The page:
And, more subtile, that one :

      a { color: black; transition: color 0.2s; }
      a:hover { color: white; }
      a:animating { color: gray; }

  (This time, my question is: does the text becomes gray immediately or is it transitioned? When the text should change from gray to white, isn’t that going to retrigger a transition?)



  From: Andrew Fedoniouk 
  Sent: Saturday, March 31, 2012 12:07 AM
  To: François REMY 
  Cc: www-style@w3.org 
  Subject: Re: [css-transition] :animating state pseudo-class & display property
  I do have working implementation of this so can prove that this is working in principle. 

  In fact algorithm is pretty straightforward. When styles need to be recalculated algorithm is like this:

  1) Apply/calculate styles as usual. 
  2) If there is no change of transition/animation properties then we are done, exit. Otherwise:
  3) transition/animation needs to be started/stoped, set :animation state accordingly.
  4) reapply/recalculate styles again ignoring any change of transition/animation properties.
  5) do start/stop of transition/animation using styles calculated on step 4.

  -- 
  Andrew Fedoniouk.

  http://terrainformatica.com



  On Fri, Mar 30, 2012 at 2:51 PM, François REMY <fremycompany_pub@yahoo.fr> wrote:

    The real problem is that the rule matching phase occurs before the style computation phase. Consider the following CSS code :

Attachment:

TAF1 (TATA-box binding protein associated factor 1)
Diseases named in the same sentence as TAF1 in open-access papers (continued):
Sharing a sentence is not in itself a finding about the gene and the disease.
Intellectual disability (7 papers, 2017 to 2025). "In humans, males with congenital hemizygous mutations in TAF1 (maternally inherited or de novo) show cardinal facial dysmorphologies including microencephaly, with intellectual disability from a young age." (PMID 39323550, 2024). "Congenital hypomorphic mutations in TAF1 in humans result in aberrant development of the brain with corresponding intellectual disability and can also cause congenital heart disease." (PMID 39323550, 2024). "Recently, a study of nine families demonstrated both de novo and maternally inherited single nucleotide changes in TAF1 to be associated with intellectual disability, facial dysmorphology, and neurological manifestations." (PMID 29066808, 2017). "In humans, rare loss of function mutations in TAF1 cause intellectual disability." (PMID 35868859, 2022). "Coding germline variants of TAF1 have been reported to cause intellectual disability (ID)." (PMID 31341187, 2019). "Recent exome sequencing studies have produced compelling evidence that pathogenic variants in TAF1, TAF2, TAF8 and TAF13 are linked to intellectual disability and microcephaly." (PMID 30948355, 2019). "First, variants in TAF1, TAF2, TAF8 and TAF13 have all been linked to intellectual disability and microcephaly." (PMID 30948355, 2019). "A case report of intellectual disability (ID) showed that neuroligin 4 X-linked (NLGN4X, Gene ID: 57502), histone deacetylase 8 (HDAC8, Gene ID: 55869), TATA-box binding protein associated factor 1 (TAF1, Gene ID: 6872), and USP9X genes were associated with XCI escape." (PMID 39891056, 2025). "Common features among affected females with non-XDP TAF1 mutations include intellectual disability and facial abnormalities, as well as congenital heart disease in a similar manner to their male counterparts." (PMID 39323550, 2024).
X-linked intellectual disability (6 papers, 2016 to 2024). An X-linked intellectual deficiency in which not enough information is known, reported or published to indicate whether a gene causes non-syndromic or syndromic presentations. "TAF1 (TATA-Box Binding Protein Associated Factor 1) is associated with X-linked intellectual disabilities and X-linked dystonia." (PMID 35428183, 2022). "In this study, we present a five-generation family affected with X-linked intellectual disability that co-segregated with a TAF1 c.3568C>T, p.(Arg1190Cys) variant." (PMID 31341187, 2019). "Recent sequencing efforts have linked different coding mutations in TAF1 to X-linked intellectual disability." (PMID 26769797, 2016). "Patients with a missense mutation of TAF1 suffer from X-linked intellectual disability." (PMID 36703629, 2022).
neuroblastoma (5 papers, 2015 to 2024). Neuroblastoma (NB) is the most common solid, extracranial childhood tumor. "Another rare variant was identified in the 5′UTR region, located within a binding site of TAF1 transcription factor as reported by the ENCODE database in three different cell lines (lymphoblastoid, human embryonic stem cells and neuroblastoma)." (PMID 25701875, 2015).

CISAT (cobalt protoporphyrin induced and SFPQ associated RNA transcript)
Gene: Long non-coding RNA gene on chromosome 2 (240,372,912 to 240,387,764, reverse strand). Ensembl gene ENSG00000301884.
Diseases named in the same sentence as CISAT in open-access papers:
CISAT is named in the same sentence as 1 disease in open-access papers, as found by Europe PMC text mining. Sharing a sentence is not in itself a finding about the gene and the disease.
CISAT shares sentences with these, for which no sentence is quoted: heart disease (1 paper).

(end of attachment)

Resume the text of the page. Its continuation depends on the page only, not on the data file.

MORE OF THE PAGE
a { color: black; transition: all 0.2s; }
        a:hover { color: blue; }
        a:animating { ... }

    In the browser, the matching phase occurs at a time where the only available information is :

        a { ... }
        a:hover { ... }
        a:animating { ... }

    It’s impossible to determine with that information if :animating is matching or not.

    With :hover (which faces a similar problem), a small trick has been used: each time the layout is recomputed, the previous location of the element on the screen is used to find out if :hover matches or not. But with your sample it wouldn’t work because the first time the element would be redrawn, it wouldn’t have the “overflow-y” applied (because it previously didn’t have :hover matching and therefore no transition applied), causing a visible glith on the screen.